I received instructions recently from the daughter of an elderly lady who had lost capacity to make decisions for herself. The husband of many years (although a second marriage) had passed away and the property in which they lived was required to be sold so that the elderly widow could move into aged care.
Unfortunately, the property was held as tenants in common in equal shares rather than as joint tenants, which would have allowed the production of a simple Request to Record Death. This meant that the parties owned 50% of the property each and that the 50% of the property to which the elderly widow was entitled, had to pass from her husband’s estate to her and she was required to sign declarations for the Titles Office.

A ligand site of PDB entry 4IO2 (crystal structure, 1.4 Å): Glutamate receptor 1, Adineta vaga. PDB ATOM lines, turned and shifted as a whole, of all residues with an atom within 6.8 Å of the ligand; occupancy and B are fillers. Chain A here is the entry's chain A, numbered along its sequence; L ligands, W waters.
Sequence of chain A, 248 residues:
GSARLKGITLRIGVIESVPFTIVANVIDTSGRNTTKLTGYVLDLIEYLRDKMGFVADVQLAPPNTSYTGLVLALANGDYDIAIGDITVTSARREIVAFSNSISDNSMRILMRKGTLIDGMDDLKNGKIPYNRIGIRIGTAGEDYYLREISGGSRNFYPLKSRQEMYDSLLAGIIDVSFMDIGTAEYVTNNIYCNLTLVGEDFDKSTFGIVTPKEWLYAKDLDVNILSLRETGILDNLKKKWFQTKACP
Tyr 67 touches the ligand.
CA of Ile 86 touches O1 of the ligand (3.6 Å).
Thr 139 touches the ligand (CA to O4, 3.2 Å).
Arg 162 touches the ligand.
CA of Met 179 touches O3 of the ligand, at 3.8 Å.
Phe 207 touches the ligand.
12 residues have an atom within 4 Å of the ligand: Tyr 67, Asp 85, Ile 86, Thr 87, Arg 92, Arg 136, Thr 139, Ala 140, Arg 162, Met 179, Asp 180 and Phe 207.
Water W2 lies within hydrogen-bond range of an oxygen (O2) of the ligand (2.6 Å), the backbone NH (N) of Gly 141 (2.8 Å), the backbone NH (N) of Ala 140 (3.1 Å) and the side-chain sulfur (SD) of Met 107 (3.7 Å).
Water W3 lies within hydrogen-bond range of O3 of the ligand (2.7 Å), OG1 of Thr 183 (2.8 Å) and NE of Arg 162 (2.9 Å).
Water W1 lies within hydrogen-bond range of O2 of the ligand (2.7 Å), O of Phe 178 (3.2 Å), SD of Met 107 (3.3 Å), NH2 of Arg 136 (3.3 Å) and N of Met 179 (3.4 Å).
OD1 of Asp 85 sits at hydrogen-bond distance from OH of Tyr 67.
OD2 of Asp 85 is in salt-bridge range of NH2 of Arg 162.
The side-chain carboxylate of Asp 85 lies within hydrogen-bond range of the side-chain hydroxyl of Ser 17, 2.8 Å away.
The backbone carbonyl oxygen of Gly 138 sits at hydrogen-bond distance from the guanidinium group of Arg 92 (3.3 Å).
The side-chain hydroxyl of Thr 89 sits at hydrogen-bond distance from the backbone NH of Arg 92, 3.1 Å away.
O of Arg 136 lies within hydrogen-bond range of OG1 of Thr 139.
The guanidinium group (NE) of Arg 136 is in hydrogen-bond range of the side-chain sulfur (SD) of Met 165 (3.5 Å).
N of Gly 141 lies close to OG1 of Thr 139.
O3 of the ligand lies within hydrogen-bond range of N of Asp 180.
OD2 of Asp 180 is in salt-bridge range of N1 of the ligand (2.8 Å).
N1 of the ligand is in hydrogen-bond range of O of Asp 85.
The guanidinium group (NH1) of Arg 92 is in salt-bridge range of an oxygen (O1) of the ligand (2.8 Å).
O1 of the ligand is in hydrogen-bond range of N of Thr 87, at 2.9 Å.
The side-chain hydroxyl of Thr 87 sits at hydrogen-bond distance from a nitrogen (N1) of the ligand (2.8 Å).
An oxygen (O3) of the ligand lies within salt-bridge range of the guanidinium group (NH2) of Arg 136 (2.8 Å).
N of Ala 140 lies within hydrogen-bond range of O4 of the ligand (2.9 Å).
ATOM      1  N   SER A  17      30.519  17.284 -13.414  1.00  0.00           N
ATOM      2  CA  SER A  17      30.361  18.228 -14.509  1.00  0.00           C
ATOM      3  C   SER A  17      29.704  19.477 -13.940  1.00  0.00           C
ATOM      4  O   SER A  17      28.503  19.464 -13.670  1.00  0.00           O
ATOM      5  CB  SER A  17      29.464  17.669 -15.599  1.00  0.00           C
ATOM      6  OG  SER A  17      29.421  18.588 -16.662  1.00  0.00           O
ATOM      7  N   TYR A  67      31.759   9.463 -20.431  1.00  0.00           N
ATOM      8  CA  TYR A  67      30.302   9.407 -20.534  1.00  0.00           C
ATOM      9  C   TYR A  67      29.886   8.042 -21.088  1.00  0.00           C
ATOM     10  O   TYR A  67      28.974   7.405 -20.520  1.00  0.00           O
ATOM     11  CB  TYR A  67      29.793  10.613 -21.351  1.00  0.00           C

Ultimately, the property was transferred to the elderly widow and I believe has subsequently been sold. Extra steps and extra cost was involved and above all else, extra time that the elderly widow did not have and could ill afford, was required to complete the transaction.
Had the elderly widow and her recently deceased husband attended to their estate planning in a different manner, they could have transferred the property into both of their names as joint tenants without incurring any stamp duty liability and without creating any capital gains tax liability, and allowed a relatively quick and simple process to be followed upon the first of them to pass. The property would not have formed part of the estate and it could have been transferred to the elderly widow within a matter of days after the production of the original Death Certificate of her recently deceased husband. Proper estate planning certainly matters.
Until next time
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